Libya Buys Buses from China Despite Not Having a Public Transit System

BEIJING, CHINA - MARCH 01: The giant portrait of the late chairman Mao Zedong reflects on the glass door of a bus in front of the Tiananmen Gate on March 1, 2013 in Beijing, China. The reshuffle will be completed at the first annual session of the 12th National People's …
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China delivered the first batch of a total of 130 buses for a non-existent public transportation network in the besieged capital of Libya, local officials announced over the weekend.

“If these buses do indeed go into operation, it would be the first time public buses have operated in the capital for about 20 years,” the Libyan Herald reported Tuesday, adding:

The first batch of 35 ‘‘City bus’’ models for the new public transport network in Tripoli arrived from China at Tripoli port last week and were released on Sunday, operators Asahem Company for Public Transport said Sunday.

The Asahem said it will announce shortly when operations will commence and that buses are expected to start operating trial runs in mid-September and routes will be introduced gradually.

It will be recalled that on 26 March this year, as reported by Libya Herald, Libya signed a contract to import a possible total of 130 buses from China’s King Long company.

The Libyan company operating the buses claims it will expand public transportation services to other cities in the country.

Despite a raging civil war and jihadi groups operating across oil-rich Libya, the United Nations-brokered government last year agreed to join Beijing’s ambitious Belt and Road Initiative (BRI).

The BRI aims to link China to Europe, Africa, and the Western Hemisphere through a network of infrastructure and technology-oriented projects.

U.S. officials have repeatedly accused China of using the BRI to push “predatory” lending practices used to undermine borrowing countries’ sovereignty with unsustainable loans collateralized with strategic and natural assets.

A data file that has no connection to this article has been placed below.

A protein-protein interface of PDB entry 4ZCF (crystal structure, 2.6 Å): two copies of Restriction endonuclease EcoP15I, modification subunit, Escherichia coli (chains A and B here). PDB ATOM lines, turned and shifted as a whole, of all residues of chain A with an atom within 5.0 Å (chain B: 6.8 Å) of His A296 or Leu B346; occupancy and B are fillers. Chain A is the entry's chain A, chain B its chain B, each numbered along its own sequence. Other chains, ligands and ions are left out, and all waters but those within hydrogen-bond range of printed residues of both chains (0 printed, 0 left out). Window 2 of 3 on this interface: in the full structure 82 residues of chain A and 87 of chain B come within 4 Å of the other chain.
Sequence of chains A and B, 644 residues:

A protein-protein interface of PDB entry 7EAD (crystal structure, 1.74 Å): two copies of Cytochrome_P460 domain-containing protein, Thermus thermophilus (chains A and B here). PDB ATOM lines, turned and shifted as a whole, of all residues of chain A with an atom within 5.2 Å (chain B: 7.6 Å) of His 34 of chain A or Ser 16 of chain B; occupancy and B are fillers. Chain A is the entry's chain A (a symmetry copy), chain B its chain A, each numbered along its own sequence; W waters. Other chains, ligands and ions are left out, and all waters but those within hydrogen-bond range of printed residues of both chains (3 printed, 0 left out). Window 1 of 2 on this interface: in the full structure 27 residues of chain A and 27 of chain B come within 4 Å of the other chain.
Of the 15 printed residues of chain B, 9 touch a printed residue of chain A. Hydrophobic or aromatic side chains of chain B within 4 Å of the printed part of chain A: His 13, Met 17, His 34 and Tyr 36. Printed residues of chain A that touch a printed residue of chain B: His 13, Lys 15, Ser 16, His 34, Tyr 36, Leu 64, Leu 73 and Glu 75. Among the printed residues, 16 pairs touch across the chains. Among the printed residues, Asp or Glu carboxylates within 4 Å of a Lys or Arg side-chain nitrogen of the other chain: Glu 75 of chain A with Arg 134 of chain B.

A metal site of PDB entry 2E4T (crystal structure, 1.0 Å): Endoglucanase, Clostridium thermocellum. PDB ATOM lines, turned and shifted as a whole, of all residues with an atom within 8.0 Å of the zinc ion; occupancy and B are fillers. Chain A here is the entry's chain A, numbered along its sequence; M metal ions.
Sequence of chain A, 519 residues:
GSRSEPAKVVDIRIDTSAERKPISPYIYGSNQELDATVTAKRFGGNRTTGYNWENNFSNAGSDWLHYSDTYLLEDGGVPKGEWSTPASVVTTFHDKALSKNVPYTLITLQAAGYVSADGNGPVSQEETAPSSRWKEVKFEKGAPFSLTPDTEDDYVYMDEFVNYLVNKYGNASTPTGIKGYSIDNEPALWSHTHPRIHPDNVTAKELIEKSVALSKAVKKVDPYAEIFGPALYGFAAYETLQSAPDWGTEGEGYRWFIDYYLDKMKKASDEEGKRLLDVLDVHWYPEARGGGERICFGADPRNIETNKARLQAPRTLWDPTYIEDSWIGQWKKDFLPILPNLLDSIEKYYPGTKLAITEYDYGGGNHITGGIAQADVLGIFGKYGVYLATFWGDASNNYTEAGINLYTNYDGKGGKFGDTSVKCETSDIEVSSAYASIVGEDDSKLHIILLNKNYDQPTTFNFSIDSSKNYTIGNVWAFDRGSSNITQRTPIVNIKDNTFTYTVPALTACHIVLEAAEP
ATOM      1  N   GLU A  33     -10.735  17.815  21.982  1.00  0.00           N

Some African countries have begun to express fear about potentially losing some of their assets for defaulting on Chinese loans. Sri Lanka, a BRI recipient, already lost a port to China.

Beijing made the delivery of the buses amid ongoing deadly clashes in Tripoli between the renegade government and the U.N.-backed administration.

In April, warlord Khalifa Haftar and his self-styled Libyan National Army (LNA) launched an offensive to take Tripoli from the U.N.-backed government headquartered in the city.

Fighting reportedly continues in Tripoli.

With the help of Saudi Arabia, the United Arab Emirates (UAE), Egypt, Russia, and France, the LNA has reportedly conquered most of Libya.

A civil war has been raging in the North African country since the U.S.-backed overthrow of dictator Muammar Gaddafi in 2011. Jihadi groups like the Islamic State (ISIS/ISIL) and its rival al-Qaeda also continue to operate in the country.

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